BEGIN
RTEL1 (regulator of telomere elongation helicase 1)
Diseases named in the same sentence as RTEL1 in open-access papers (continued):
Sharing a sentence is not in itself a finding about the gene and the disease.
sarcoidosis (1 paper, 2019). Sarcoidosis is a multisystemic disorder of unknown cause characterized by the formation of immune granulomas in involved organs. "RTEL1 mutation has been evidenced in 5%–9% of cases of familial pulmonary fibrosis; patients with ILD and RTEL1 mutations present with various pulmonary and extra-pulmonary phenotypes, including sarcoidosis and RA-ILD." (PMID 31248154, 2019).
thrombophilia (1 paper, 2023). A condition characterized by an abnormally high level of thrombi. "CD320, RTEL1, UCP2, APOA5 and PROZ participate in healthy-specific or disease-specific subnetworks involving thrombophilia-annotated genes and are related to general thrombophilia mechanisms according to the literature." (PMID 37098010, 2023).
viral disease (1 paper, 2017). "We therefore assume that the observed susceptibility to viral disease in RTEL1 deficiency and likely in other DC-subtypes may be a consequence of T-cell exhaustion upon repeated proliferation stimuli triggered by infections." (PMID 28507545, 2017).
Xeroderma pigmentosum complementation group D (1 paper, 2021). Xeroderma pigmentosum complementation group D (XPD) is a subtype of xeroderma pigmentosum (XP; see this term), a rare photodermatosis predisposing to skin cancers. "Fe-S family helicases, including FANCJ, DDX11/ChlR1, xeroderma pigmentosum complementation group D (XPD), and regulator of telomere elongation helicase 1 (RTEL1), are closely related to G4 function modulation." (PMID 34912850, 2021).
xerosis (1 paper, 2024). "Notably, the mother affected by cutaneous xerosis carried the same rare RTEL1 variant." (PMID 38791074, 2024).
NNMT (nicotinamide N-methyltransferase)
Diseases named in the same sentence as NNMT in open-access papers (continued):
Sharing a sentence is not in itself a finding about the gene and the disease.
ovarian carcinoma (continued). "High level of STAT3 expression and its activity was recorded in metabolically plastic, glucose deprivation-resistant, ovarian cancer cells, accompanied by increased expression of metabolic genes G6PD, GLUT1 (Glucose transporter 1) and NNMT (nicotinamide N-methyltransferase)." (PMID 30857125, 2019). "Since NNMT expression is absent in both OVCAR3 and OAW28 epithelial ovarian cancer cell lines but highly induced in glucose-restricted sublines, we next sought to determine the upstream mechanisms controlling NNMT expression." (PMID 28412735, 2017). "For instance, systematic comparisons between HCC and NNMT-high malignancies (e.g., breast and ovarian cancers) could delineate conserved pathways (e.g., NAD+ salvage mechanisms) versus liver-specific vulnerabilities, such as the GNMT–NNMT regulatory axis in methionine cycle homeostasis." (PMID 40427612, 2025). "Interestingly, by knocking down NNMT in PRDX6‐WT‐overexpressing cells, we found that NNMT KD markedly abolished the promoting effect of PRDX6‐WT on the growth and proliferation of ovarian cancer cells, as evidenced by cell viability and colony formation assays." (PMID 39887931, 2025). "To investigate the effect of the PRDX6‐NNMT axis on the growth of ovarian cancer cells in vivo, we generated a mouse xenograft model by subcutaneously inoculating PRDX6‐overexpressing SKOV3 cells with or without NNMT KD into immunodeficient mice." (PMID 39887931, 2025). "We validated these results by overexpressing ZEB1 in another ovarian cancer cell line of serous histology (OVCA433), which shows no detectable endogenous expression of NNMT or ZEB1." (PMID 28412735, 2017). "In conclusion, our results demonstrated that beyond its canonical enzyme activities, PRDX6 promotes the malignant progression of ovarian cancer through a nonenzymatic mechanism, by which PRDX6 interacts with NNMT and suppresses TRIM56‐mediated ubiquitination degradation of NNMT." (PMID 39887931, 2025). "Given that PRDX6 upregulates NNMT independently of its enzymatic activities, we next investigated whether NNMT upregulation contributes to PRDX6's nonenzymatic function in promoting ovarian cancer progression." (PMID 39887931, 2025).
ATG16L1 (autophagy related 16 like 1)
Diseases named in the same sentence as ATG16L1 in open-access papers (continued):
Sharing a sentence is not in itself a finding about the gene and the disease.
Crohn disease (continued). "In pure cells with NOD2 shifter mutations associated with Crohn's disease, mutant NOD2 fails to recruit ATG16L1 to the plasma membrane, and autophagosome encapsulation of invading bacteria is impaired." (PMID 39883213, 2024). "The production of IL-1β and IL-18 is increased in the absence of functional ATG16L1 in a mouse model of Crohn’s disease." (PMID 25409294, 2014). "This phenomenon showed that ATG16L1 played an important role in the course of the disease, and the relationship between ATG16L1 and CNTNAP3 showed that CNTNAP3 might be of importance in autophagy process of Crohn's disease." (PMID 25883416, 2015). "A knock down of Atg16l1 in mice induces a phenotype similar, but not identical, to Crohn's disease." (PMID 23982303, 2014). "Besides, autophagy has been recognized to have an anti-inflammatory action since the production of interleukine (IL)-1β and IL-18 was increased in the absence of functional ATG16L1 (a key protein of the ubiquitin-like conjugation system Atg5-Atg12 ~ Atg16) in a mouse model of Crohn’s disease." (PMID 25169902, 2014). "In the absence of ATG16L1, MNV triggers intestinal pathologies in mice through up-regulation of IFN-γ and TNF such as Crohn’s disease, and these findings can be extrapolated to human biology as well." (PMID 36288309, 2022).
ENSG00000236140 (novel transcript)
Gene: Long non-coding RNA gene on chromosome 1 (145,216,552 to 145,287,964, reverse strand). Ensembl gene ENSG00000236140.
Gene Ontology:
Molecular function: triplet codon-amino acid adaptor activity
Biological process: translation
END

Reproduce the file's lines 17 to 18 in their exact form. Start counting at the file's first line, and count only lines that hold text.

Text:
ENSG00000236140 (novel transcript)
Gene: Long non-coding RNA gene on chromosome 1 (145,216,552 to 145,287,964, reverse strand). Ensembl gene ENSG00000236140.